3. Hosting a font can entail legally-mandated server configuration. Monotype’s licensing contract stipulated measures we had to take to protect their intellectual property. Internet Explorer’s proprietary EOT font file format includes built-in DRM, but the WOFF format does not. We were forced to set up a form of Cross-Origin Resource Sharing to prevent other sites from linking directly to Cozi’s copies of the font we licensed. This didn’t take too long, but it was still annoying to deal with.

These hassles will likely disappear in a year or so. When our licensing contract runs out, we’ll likely switch to a hosted solution to avoid most of the trouble above. Even when the above issues are addressed, however, moving from a stock web font to a proprietary font will entail some issues you should keep in mind:

  1. Fonts that look great in simple samples may look unacceptably bad in real use. A font that looks great in print may look awful online unless it’s been specifically hinted for on-screen use. That is, the font foundry has to spend an insane amount of time optimizing the font for a range of specific point sizes at which the font may be used to render text. The online font stores all give you a way to see samples of the text, but (for the time being) in many cases those samples are rendered on a server, and may use better rendering than what your users will see in practice. Similarly, trying out a font in Photoshop may produce great-looking results that cannot be reproduced in a browser. The only way to ensure a font is going to look great on a web page is to actually use it on a web page. That wouldn’t be such a problem if…
  2. Online font stores aren’t designed for real experimentation. You generally have to buy the font before you can really try it out. While this may be a small cost ($25, say), that only covers one weight of the font. We ended up having to test about 6 weights of Avenir to settle on the two we wanted to use. This experimentation can get expensive.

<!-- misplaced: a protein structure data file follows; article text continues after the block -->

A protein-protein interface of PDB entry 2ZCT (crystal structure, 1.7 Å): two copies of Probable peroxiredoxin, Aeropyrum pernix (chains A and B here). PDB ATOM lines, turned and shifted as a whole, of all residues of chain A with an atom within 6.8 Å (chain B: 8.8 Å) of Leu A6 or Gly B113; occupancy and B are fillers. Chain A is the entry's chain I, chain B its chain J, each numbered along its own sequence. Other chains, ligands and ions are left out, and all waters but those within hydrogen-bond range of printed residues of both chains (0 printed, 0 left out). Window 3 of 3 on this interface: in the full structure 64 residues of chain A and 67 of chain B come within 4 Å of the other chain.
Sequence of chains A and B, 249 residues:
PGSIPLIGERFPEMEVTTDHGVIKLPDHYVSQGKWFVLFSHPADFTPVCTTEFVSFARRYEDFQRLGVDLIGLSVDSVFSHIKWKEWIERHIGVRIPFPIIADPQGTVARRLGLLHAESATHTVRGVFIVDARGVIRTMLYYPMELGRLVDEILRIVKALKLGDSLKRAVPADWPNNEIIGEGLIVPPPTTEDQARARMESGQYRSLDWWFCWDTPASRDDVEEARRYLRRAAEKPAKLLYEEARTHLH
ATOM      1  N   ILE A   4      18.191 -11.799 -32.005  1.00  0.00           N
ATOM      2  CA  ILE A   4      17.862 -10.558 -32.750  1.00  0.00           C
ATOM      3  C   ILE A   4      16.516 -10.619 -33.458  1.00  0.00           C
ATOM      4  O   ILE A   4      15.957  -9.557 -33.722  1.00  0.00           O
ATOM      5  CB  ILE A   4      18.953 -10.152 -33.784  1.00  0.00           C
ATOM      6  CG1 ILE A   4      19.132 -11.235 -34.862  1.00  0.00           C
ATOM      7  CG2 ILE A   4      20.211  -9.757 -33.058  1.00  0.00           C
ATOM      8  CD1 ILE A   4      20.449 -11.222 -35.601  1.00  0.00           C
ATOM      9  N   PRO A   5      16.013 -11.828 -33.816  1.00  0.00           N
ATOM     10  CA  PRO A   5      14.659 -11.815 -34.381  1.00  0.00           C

I’ve seen a lot of fonts that with insufficient hinting, so I was particularly careful to evaluate the fonts we were considering at a wide range of point sizes. I was particularly happy to see that, just in time for our use, Monotype made available a full set of Avenir weights with improved hinting. Despite this attention on hinting, however, we still got burned a bit. It turns out that a specific letter (the lowercase “e”) looks bad a specific point size (11pt) in a specific weight (Avenir 85 Heavy) we just happen to use in some of our menus. This was easy to work around (by bumping the text size up a point), but just goes to show that you can’t be too careful.
  3. Type metrics change between fonts. The same text rendered in the new font may be slightly bigger or smaller than the same text in the old font. In our case, most of our web pages had been constructed well, and were resilient to this change. I don’t recall any places where we need to make a substantial change to the UI in response to changing the font. YMMV.
  4. The feel of the text may change. This was something of a surprise to me. While Arial (our old font) has roughly similar text metrics to Avenir (our new font), the overall feel of Avenir is lighter. This is due to a thinner stem weight; i.e., the lines that make up the characters are slightly thinner in Avenir. When we initially deployed the Avenir font, users responded that the text was too light. As it turns out, we’d previously been using a medium-dark gray (#474040) for body text in Arial — precisely to lighten Arial up a bit. So we had to tweak our colors to adjust to the new, lighter font.
  5. Users of older versions of Firefox, Safari, and Chrome won’t see the proprietary font. (Internet Explorer has supported them for years.) This lag can complicate the tuning of your site for the specific text metrics of your new font: optimizing for the new font can make things worse for users seeing the old font, and it’s a pain to create slightly different style sheets for both conditions.

So switching from a stock font to a proprietary font isn’t quite as easy or perfect as it should be. I’m still ecstatic things have improved to the point where sites can start making real use of real fonts to achieve new levels of design expression. In five years, we’ll all look back on screen shots of sites from this age and laugh at them. Today’s web sites will look old — and part of what will make them look old will be their use of stock fonts.